Public investment in agricultural research has been declining in inflation-adjusted terms over the years in South Africa. This has created a need to evaluate agricultural research and provide evidence of the benefits derived from agricultural research investments. Economic evaluations of agricultural research have been conducted in South Africa and have shown positive returns to agricultural research investments. The studies have been conducted at national, enterprise, institute, crop and project levels. Similar evaluation studies have also been conducted specifically for research conducted by the Agricultural Research Council (ARC) of South Africa, the principal public research organization in the country. These studies were focused on grain, livestock, deciduous fruit and some ornamental plants research.
With the exception of sweet potato research, the economic returns to vegetable research have not yet been estimated in South Africa and as such, the returns to vegetable research, at national, crop or institute levels are not yet known. This study therefore aims to conduct an economic analysis of vegetable research for the period 1980 to 2012. The analysis focused on publicly funded vegetable research in South Africa and included evaluating the contribution of Agricultural Research Council’s Vegetable and Ornamental Plant Institute (ARC-VOPI) to vegetable cultivars developed over the years, evaluating the trend in public vegetable research investments over the period 1980 to 2012 and estimating the marginal internal rate of return to vegetable research. A Plant Breeders’ Rights analysis was conducted to evaluate ARC-VOPI’s contribution to vegetable cultivars developed over the years. This involved analysing the ownership of registered cultivars among 14 selected commercial vegetables as recorded in the South African Plant Variety Journal from 1966 until 2013.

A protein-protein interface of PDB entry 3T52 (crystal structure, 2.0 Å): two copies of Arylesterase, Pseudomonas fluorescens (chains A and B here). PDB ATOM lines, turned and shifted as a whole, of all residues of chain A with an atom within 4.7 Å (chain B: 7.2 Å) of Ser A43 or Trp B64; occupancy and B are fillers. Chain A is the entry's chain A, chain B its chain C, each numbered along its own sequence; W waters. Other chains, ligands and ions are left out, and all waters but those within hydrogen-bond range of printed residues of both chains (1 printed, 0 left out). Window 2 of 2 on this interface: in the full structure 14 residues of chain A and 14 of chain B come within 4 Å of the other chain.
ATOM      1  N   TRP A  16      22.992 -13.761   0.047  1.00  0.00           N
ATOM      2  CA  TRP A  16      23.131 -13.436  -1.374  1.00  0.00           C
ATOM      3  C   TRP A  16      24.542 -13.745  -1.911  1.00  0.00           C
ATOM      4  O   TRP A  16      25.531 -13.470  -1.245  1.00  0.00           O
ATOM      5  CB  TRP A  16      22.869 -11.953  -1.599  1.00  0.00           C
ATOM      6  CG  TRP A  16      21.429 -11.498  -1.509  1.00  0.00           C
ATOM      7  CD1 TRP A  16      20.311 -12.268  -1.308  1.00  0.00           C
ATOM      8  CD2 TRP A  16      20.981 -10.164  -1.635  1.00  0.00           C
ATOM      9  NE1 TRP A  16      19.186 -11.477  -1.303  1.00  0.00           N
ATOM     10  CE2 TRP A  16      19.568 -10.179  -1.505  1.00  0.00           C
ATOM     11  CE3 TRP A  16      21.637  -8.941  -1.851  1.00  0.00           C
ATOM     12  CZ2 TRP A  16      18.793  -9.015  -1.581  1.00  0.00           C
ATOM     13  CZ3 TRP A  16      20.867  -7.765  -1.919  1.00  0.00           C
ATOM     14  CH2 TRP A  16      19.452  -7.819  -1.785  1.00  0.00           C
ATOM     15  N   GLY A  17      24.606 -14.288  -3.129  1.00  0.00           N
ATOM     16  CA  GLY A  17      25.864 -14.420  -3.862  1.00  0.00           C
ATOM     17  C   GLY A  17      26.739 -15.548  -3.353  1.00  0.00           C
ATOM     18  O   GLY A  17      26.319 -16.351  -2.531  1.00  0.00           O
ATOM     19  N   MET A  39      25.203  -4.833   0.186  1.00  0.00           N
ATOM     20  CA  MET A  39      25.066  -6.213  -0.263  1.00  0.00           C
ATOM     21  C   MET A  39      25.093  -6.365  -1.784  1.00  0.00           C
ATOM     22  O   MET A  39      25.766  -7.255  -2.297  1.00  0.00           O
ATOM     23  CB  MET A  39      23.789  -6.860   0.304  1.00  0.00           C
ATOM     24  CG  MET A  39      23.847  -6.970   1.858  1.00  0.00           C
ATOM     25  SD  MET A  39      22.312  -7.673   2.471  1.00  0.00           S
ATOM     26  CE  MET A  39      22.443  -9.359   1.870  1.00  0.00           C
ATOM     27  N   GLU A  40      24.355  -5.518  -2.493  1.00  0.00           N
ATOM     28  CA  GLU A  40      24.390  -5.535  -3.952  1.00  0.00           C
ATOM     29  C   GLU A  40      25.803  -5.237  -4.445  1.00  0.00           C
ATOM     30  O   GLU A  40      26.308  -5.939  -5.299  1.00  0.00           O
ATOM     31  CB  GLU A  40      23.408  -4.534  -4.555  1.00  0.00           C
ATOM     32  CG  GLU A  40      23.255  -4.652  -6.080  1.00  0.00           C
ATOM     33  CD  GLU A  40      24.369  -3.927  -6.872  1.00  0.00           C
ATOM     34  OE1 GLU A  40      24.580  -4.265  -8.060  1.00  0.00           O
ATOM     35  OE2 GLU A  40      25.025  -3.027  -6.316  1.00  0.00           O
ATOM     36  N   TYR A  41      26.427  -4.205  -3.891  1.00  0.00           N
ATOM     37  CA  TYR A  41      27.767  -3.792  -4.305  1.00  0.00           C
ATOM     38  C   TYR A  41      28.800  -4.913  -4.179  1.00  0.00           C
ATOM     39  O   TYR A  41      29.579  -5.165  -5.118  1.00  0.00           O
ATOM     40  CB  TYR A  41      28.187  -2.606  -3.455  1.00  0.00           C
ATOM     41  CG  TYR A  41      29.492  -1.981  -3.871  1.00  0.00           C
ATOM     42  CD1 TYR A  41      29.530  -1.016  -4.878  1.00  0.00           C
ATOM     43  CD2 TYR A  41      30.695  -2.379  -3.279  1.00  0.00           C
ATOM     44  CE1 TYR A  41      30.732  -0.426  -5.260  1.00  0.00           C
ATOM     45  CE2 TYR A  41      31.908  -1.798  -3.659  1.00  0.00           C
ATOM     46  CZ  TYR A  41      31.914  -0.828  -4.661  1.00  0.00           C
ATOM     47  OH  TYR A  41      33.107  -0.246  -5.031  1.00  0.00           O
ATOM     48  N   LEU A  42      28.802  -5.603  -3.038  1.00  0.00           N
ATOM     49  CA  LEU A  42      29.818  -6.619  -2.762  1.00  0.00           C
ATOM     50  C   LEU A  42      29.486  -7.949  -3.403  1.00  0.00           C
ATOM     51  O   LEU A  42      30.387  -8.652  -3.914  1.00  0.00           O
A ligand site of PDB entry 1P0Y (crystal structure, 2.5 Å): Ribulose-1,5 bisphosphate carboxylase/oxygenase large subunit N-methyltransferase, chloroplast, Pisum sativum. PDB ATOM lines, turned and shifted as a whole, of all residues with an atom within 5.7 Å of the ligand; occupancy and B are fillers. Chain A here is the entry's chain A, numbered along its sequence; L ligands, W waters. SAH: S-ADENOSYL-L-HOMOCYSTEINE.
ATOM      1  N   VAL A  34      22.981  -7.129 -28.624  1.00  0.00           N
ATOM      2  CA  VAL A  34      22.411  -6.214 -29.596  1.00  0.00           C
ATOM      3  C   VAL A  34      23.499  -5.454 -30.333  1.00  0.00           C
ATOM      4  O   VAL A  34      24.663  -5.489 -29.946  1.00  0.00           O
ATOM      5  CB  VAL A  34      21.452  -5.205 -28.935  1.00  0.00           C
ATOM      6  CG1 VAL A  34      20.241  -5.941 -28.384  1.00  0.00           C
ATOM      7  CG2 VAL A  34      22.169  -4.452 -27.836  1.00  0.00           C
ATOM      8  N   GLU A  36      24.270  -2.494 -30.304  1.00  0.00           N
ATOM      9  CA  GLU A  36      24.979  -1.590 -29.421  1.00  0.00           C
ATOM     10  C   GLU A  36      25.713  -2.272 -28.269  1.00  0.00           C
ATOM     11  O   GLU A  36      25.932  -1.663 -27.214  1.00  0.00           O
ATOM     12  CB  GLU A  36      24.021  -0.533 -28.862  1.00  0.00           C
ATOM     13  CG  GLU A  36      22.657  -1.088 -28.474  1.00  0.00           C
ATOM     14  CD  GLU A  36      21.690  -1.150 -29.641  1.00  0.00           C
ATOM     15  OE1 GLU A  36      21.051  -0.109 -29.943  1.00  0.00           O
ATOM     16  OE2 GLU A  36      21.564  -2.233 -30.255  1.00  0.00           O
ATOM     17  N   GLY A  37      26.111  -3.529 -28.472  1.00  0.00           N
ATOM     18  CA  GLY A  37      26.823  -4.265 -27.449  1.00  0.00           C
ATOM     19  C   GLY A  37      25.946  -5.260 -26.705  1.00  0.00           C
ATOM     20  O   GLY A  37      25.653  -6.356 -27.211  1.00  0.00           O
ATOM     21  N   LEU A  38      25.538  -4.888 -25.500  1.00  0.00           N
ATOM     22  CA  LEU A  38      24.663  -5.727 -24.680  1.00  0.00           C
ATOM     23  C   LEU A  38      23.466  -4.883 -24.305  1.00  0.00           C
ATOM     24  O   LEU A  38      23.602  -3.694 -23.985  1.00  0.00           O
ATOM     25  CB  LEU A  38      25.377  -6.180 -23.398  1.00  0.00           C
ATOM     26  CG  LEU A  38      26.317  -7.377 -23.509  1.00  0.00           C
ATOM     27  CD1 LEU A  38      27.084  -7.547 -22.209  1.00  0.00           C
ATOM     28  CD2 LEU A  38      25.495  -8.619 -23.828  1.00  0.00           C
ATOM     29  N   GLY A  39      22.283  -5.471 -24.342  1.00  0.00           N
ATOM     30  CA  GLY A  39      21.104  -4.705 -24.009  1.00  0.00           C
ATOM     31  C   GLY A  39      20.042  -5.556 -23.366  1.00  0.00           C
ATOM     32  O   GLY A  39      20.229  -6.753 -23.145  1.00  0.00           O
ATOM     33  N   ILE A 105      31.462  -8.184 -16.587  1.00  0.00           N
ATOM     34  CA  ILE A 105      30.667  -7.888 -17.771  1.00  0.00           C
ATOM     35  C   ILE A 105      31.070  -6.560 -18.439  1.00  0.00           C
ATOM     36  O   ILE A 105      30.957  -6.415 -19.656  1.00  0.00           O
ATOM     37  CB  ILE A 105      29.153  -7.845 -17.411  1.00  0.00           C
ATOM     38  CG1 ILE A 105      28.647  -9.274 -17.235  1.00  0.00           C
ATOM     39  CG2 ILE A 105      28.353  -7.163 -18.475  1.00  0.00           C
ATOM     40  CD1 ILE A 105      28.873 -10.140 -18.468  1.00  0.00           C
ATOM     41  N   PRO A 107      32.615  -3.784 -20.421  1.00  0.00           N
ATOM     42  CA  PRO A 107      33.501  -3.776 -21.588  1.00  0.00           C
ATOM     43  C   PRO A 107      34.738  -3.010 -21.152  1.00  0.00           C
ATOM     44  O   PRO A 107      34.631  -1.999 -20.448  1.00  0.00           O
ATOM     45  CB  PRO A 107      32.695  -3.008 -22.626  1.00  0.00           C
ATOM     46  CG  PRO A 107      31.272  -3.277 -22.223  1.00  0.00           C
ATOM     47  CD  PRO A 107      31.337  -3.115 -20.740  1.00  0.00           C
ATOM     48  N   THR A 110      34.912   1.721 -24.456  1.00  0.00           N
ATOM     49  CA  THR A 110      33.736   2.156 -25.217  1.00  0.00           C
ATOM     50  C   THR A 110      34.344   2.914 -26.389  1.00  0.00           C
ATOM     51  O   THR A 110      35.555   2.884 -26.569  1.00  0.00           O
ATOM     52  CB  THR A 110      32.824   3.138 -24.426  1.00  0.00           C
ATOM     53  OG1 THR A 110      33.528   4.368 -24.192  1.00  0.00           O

The analysis revealed that 41 percent of the registered commercial vegetable cultivars over that period were owned by foreign companies and 37 percent of the cultivars were owned by domestic private companies. The public sector only accounted for 17 percent of the cultivars and this was concentrated in four vegetable commodities, two of which were bred by ARC-VOPI, i.e. sweet potatoes and potatoes.
The relatively low involvement of ARC-VOPI in the breeding of vegetables was due to, among other reasons, the general decline in vegetable research investments over the years. The institute went from investing about R15 million in inflation-adjusted 2010 values in vegetable research in the 1980s to about R5 million in 2012. The decline particularly occurred from the early 1990s when changes in funding policy were introduced, not only at the institute but within the ARC as a whole. In addition, the mandate to service resource-poor agriculture given to the institute in the early 1990s resulted in 20 percent of the institute’s funds being redistributed to this sector alone.
The marginal internal rate of return to public vegetable research investments was estimated to be 39 percent. This rate of return implies that a R100 increase in vegetable research yields marginal gains of R39 to the vegetable industry. The rate of return was estimated using an ex-post production function with a polynomial distribution lag. This rate of return is significant and consistent with findings in previous studies which estimated rates of return of between 40 percent and 78 percent for other ARC institutes, thus providing justification for increasing investments in vegetable research.
Dissertation (MScAgric)--University of Pretoria, 2015.